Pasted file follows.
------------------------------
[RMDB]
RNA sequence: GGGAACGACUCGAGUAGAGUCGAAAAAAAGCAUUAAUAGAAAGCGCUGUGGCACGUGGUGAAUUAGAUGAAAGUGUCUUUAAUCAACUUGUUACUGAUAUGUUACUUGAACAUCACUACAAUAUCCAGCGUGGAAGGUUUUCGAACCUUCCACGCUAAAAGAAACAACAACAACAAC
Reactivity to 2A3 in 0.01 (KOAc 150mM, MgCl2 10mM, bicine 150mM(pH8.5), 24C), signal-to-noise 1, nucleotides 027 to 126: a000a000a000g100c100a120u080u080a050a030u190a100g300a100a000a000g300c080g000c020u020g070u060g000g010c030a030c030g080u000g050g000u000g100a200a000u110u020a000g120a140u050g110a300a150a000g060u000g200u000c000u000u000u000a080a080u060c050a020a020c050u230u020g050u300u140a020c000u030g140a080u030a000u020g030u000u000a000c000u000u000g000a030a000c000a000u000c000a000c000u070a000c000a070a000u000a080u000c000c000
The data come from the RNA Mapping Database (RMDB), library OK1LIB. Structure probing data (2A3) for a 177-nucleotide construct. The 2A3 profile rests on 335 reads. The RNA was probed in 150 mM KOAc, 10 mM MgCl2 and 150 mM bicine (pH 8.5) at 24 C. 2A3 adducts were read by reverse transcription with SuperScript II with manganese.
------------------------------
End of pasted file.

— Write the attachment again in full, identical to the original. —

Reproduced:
[RMDB]
RNA sequence: GGGAACGACUCGAGUAGAGUCGAAAAAAAGCAUUAAUAGAAAGCGCUGUGGCACGUGGUGAAUUAGAUGAAAGUGUCUUUAAUCAACUUGUUACUGAUAUGUUACUUGAACAUCACUACAAUAUCCAGCGUGGAAGGUUUUCGAACCUUCCACGCUAAAAGAAACAACAACAACAAC
Reactivity to 2A3 in 0.01 (KOAc 150mM, MgCl2 10mM, bicine 150mM(pH8.5), 24C), signal-to-noise 1, nucleotides 027 to 126: a000a000a000g100c100a120u080u080a050a030u190a100g300a100a000a000g300c080g000c020u020g070u060g000g010c030a030c030g080u000g050g000u000g100a200a000u110u020a000g120a140u050g110a300a150a000g060u000g200u000c000u000u000u000a080a080u060c050a020a020c050u230u020g050u300u140a020c000u030g140a080u030a000u020g030u000u000a000c000u000u000g000a030a000c000a000u000c000a000c000u070a000c000a070a000u000a080u000c000c000
The data come from the RNA Mapping Database (RMDB), library OK1LIB. Structure probing data (2A3) for a 177-nucleotide construct. The 2A3 profile rests on 335 reads. The RNA was probed in 150 mM KOAc, 10 mM MgCl2 and 150 mM bicine (pH 8.5) at 24 C. 2A3 adducts were read by reverse transcription with SuperScript II with manganese.